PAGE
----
DNA/Cell and antibody distribution on filter paper. A. Photograph of one of the two blood spots analysed for cell material distribution, in which luminescence intensity is proportional to the density of cell material. Luminescence intensity values in the cells of the overlying grid are calculated as a proportion of the highest cell value, and are presented in the adjacent grid schema. B. Photograph of one of the two blood spots analysed for antibody material distribution, in which fluorescence intensity is proportional to the density of antibodies. Fluorescence intensity values are calculated and presented as in Figure 3A.
© Copyright Policy - open-access
Related In: Results  -  Collection

License
Show All Figures
getmorefigures.php?uid=PMC3750228&req=5

Figure 3: DNA/Cell and antibody distribution on filter paper. A. Photograph of one of the two blood spots analysed for cell material distribution, in which luminescence intensity is proportional to the density of cell material. Luminescence intensity values in the cells of the overlying grid are calculated as a proportion of the highest cell value, and are presented in the adjacent grid schema. B. Photograph of one of the two blood spots analysed for antibody material distribution, in which fluorescence intensity is proportional to the density of antibodies. Fluorescence intensity values are calculated and presented as in Figure 3A.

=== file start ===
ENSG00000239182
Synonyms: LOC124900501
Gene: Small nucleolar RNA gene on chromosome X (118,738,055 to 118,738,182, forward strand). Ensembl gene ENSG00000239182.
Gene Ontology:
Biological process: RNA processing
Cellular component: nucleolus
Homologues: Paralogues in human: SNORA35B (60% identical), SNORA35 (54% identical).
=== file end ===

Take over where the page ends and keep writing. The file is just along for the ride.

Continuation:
Mentions: Luminescence produced by GFP expression in Pb-GFPluccon infected blood samples was previously shown to correlate strongly with parasitaemia [39]. Here, the distribution of DNA on filter paper was assessed by measuring the luminescent intensity in dried blood spots from mice infected with Pb-GFPluccon[38]. Cell by cell luminescence analysis of the grid overlaying the blood spot was used to describe heterogeneity in parasite material in different parts of the blood spot. Both blood spots tested showed a considerable degree of heterogeneity in the distribution of parasite material (Figure 3). In the two separate experiments, 25% and 64% of the grid cells contained less than 85% of the parasite material of the grid cell with the highest quantity. Parasite material seemed less concentrated towards the extreme edges of the blood spot; the grid cell with the lowest parasite quantity contained 70% of the maximum value (Figure 3).